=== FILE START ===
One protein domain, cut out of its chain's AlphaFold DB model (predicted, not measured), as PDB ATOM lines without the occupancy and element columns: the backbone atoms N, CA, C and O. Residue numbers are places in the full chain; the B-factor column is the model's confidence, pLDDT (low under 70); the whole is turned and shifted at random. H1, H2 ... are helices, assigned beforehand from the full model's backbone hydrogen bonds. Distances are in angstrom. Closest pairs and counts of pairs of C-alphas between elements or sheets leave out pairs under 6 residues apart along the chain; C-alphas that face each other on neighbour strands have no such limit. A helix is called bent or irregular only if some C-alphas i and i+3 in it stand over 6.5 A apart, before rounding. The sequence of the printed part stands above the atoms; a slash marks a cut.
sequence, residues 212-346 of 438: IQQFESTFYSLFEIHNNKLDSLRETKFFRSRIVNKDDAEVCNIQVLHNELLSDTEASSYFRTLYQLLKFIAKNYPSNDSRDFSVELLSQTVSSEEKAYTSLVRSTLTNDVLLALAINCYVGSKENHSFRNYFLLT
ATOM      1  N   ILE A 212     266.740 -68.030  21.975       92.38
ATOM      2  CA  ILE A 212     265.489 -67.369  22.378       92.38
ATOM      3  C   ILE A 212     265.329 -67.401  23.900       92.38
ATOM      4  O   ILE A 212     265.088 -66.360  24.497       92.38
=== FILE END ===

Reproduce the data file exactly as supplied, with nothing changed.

One protein domain, cut out of its chain's AlphaFold DB model (predicted, not measured), as PDB ATOM lines without the occupancy and element columns: the backbone atoms N, CA, C and O. Residue numbers are places in the full chain; the B-factor column is the model's confidence, pLDDT (low under 70); the whole is turned and shifted at random. H1, H2 ... are helices, assigned beforehand from the full model's backbone hydrogen bonds. Distances are in angstrom. Closest pairs and counts of pairs of C-alphas between elements or sheets leave out pairs under 6 residues apart along the chain; C-alphas that face each other on neighbour strands have no such limit. A helix is called bent or irregular only if some C-alphas i and i+3 in it stand over 6.5 A apart, before rounding. The sequence of the printed part stands above the atoms; a slash marks a cut.
sequence, residues 212-346 of 438: IQQFESTFYSLFEIHNNKLDSLRETKFFRSRIVNKDDAEVCNIQVLHNELLSDTEASSYFRTLYQLLKFIAKNYPSNDSRDFSVELLSQTVSSEEKAYTSLVRSTLTNDVLLALAINCYVGSKENHSFRNYFLLT
ATOM      1  N   ILE A 212     266.740 -68.030  21.975       92.38
ATOM      2  CA  ILE A 212     265.489 -67.369  22.378       92.38
ATOM      3  C   ILE A 212     265.329 -67.401  23.900       92.38
ATOM      4  O   ILE A 212     265.088 -66.360  24.497       92.38